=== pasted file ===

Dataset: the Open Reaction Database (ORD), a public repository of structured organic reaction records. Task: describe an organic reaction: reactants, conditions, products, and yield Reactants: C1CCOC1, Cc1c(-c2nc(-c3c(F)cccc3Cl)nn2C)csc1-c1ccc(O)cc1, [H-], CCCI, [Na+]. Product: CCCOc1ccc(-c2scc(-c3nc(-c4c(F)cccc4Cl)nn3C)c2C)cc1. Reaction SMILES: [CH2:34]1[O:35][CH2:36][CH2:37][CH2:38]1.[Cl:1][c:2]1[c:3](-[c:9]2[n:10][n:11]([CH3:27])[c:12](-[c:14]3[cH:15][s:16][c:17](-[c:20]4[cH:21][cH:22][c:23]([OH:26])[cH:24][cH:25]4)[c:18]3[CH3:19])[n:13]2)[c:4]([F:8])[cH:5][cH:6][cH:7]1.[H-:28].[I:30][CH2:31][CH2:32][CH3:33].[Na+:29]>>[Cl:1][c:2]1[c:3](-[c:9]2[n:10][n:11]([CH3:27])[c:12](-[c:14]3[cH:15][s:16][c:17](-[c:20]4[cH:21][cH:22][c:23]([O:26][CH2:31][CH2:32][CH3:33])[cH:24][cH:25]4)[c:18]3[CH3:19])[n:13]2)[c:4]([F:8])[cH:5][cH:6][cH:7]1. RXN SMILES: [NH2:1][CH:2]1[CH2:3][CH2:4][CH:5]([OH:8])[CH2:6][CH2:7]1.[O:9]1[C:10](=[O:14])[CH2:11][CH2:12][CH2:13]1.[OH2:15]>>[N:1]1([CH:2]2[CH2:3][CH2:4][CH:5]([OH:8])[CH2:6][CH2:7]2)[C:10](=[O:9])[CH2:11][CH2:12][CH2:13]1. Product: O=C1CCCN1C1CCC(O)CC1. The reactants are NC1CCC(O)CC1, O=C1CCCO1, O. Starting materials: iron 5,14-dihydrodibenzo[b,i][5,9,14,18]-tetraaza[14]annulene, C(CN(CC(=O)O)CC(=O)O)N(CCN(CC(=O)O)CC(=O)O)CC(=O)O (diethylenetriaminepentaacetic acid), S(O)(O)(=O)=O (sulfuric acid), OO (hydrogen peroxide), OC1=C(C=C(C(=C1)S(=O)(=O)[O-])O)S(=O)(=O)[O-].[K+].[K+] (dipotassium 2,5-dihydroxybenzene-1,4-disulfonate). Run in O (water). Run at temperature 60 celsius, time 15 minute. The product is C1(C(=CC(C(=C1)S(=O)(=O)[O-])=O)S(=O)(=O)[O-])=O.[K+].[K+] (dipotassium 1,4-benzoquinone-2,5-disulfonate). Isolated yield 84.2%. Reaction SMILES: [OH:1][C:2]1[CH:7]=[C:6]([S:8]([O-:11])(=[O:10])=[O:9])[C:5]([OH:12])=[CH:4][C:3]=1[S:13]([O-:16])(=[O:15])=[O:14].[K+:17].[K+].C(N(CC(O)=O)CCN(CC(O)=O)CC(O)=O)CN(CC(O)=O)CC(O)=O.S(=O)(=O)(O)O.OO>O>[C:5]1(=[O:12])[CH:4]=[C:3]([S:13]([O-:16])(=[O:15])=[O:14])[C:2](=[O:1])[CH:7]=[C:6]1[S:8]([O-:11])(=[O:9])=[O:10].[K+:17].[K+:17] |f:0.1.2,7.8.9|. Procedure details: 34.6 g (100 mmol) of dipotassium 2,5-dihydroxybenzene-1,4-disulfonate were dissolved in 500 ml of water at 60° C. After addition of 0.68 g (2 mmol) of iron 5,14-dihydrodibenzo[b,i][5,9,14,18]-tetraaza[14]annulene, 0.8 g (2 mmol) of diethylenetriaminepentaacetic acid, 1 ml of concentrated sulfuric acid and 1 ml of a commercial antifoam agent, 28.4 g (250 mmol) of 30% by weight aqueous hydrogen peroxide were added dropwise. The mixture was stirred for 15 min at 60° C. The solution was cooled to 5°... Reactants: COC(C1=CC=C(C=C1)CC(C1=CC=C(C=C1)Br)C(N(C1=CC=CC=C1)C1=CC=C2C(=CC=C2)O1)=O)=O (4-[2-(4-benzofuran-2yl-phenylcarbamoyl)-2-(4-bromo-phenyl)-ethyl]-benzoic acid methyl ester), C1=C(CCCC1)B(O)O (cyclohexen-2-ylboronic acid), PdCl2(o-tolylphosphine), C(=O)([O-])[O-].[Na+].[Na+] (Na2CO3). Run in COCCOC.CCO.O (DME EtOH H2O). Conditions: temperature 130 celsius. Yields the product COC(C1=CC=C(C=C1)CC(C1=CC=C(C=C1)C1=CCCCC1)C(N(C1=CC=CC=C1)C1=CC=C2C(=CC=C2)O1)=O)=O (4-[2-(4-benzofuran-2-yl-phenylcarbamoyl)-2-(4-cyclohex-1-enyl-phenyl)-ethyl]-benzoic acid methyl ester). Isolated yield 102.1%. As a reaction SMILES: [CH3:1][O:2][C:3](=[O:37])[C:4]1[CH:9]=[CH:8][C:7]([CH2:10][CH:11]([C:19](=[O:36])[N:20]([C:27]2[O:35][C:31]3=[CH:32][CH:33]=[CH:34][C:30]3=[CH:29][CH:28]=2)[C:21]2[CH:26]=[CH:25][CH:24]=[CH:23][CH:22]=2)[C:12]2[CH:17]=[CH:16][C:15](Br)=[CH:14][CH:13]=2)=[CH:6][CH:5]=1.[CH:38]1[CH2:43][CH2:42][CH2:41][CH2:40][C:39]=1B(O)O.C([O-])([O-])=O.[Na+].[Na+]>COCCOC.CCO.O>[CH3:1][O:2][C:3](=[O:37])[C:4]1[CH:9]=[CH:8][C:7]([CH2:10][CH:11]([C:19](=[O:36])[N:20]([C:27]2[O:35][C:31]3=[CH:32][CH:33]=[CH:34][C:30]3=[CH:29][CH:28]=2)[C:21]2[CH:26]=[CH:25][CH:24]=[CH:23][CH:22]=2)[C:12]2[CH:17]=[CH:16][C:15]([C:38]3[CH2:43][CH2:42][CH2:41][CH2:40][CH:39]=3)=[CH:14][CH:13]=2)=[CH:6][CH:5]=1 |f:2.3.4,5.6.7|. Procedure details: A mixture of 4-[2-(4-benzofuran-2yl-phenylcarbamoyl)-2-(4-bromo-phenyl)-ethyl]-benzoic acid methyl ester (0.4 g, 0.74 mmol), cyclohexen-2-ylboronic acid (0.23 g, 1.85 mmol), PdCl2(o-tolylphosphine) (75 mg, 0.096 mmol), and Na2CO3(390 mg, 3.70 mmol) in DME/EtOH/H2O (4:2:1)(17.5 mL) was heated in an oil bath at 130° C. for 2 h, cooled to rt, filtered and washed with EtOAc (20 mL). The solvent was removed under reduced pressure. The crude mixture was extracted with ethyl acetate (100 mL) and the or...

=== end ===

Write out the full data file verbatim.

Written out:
Dataset: the Open Reaction Database (ORD), a public repository of structured organic reaction records. Task: describe an organic reaction: reactants, conditions, products, and yield Reactants: C1CCOC1, Cc1c(-c2nc(-c3c(F)cccc3Cl)nn2C)csc1-c1ccc(O)cc1, [H-], CCCI, [Na+]. Product: CCCOc1ccc(-c2scc(-c3nc(-c4c(F)cccc4Cl)nn3C)c2C)cc1. Reaction SMILES: [CH2:34]1[O:35][CH2:36][CH2:37][CH2:38]1.[Cl:1][c:2]1[c:3](-[c:9]2[n:10][n:11]([CH3:27])[c:12](-[c:14]3[cH:15][s:16][c:17](-[c:20]4[cH:21][cH:22][c:23]([OH:26])[cH:24][cH:25]4)[c:18]3[CH3:19])[n:13]2)[c:4]([F:8])[cH:5][cH:6][cH:7]1.[H-:28].[I:30][CH2:31][CH2:32][CH3:33].[Na+:29]>>[Cl:1][c:2]1[c:3](-[c:9]2[n:10][n:11]([CH3:27])[c:12](-[c:14]3[cH:15][s:16][c:17](-[c:20]4[cH:21][cH:22][c:23]([O:26][CH2:31][CH2:32][CH3:33])[cH:24][cH:25]4)[c:18]3[CH3:19])[n:13]2)[c:4]([F:8])[cH:5][cH:6][cH:7]1. RXN SMILES: [NH2:1][CH:2]1[CH2:3][CH2:4][CH:5]([OH:8])[CH2:6][CH2:7]1.[O:9]1[C:10](=[O:14])[CH2:11][CH2:12][CH2:13]1.[OH2:15]>>[N:1]1([CH:2]2[CH2:3][CH2:4][CH:5]([OH:8])[CH2:6][CH2:7]2)[C:10](=[O:9])[CH2:11][CH2:12][CH2:13]1. Product: O=C1CCCN1C1CCC(O)CC1. The reactants are NC1CCC(O)CC1, O=C1CCCO1, O. Starting materials: iron 5,14-dihydrodibenzo[b,i][5,9,14,18]-tetraaza[14]annulene, C(CN(CC(=O)O)CC(=O)O)N(CCN(CC(=O)O)CC(=O)O)CC(=O)O (diethylenetriaminepentaacetic acid), S(O)(O)(=O)=O (sulfuric acid), OO (hydrogen peroxide), OC1=C(C=C(C(=C1)S(=O)(=O)[O-])O)S(=O)(=O)[O-].[K+].[K+] (dipotassium 2,5-dihydroxybenzene-1,4-disulfonate). Run in O (water). Run at temperature 60 celsius, time 15 minute. The product is C1(C(=CC(C(=C1)S(=O)(=O)[O-])=O)S(=O)(=O)[O-])=O.[K+].[K+] (dipotassium 1,4-benzoquinone-2,5-disulfonate). Isolated yield 84.2%. Reaction SMILES: [OH:1][C:2]1[CH:7]=[C:6]([S:8]([O-:11])(=[O:10])=[O:9])[C:5]([OH:12])=[CH:4][C:3]=1[S:13]([O-:16])(=[O:15])=[O:14].[K+:17].[K+].C(N(CC(O)=O)CCN(CC(O)=O)CC(O)=O)CN(CC(O)=O)CC(O)=O.S(=O)(=O)(O)O.OO>O>[C:5]1(=[O:12])[CH:4]=[C:3]([S:13]([O-:16])(=[O:15])=[O:14])[C:2](=[O:1])[CH:7]=[C:6]1[S:8]([O-:11])(=[O:9])=[O:10].[K+:17].[K+:17] |f:0.1.2,7.8.9|. Procedure details: 34.6 g (100 mmol) of dipotassium 2,5-dihydroxybenzene-1,4-disulfonate were dissolved in 500 ml of water at 60° C. After addition of 0.68 g (2 mmol) of iron 5,14-dihydrodibenzo[b,i][5,9,14,18]-tetraaza[14]annulene, 0.8 g (2 mmol) of diethylenetriaminepentaacetic acid, 1 ml of concentrated sulfuric acid and 1 ml of a commercial antifoam agent, 28.4 g (250 mmol) of 30% by weight aqueous hydrogen peroxide were added dropwise. The mixture was stirred for 15 min at 60° C. The solution was cooled to 5°... Reactants: COC(C1=CC=C(C=C1)CC(C1=CC=C(C=C1)Br)C(N(C1=CC=CC=C1)C1=CC=C2C(=CC=C2)O1)=O)=O (4-[2-(4-benzofuran-2yl-phenylcarbamoyl)-2-(4-bromo-phenyl)-ethyl]-benzoic acid methyl ester), C1=C(CCCC1)B(O)O (cyclohexen-2-ylboronic acid), PdCl2(o-tolylphosphine), C(=O)([O-])[O-].[Na+].[Na+] (Na2CO3). Run in COCCOC.CCO.O (DME EtOH H2O). Conditions: temperature 130 celsius. Yields the product COC(C1=CC=C(C=C1)CC(C1=CC=C(C=C1)C1=CCCCC1)C(N(C1=CC=CC=C1)C1=CC=C2C(=CC=C2)O1)=O)=O (4-[2-(4-benzofuran-2-yl-phenylcarbamoyl)-2-(4-cyclohex-1-enyl-phenyl)-ethyl]-benzoic acid methyl ester). Isolated yield 102.1%. As a reaction SMILES: [CH3:1][O:2][C:3](=[O:37])[C:4]1[CH:9]=[CH:8][C:7]([CH2:10][CH:11]([C:19](=[O:36])[N:20]([C:27]2[O:35][C:31]3=[CH:32][CH:33]=[CH:34][C:30]3=[CH:29][CH:28]=2)[C:21]2[CH:26]=[CH:25][CH:24]=[CH:23][CH:22]=2)[C:12]2[CH:17]=[CH:16][C:15](Br)=[CH:14][CH:13]=2)=[CH:6][CH:5]=1.[CH:38]1[CH2:43][CH2:42][CH2:41][CH2:40][C:39]=1B(O)O.C([O-])([O-])=O.[Na+].[Na+]>COCCOC.CCO.O>[CH3:1][O:2][C:3](=[O:37])[C:4]1[CH:9]=[CH:8][C:7]([CH2:10][CH:11]([C:19](=[O:36])[N:20]([C:27]2[O:35][C:31]3=[CH:32][CH:33]=[CH:34][C:30]3=[CH:29][CH:28]=2)[C:21]2[CH:26]=[CH:25][CH:24]=[CH:23][CH:22]=2)[C:12]2[CH:17]=[CH:16][C:15]([C:38]3[CH2:43][CH2:42][CH2:41][CH2:40][CH:39]=3)=[CH:14][CH:13]=2)=[CH:6][CH:5]=1 |f:2.3.4,5.6.7|. Procedure details: A mixture of 4-[2-(4-benzofuran-2yl-phenylcarbamoyl)-2-(4-bromo-phenyl)-ethyl]-benzoic acid methyl ester (0.4 g, 0.74 mmol), cyclohexen-2-ylboronic acid (0.23 g, 1.85 mmol), PdCl2(o-tolylphosphine) (75 mg, 0.096 mmol), and Na2CO3(390 mg, 3.70 mmol) in DME/EtOH/H2O (4:2:1)(17.5 mL) was heated in an oil bath at 130° C. for 2 h, cooled to rt, filtered and washed with EtOAc (20 mL). The solvent was removed under reduced pressure. The crude mixture was extracted with ethyl acetate (100 mL) and the or...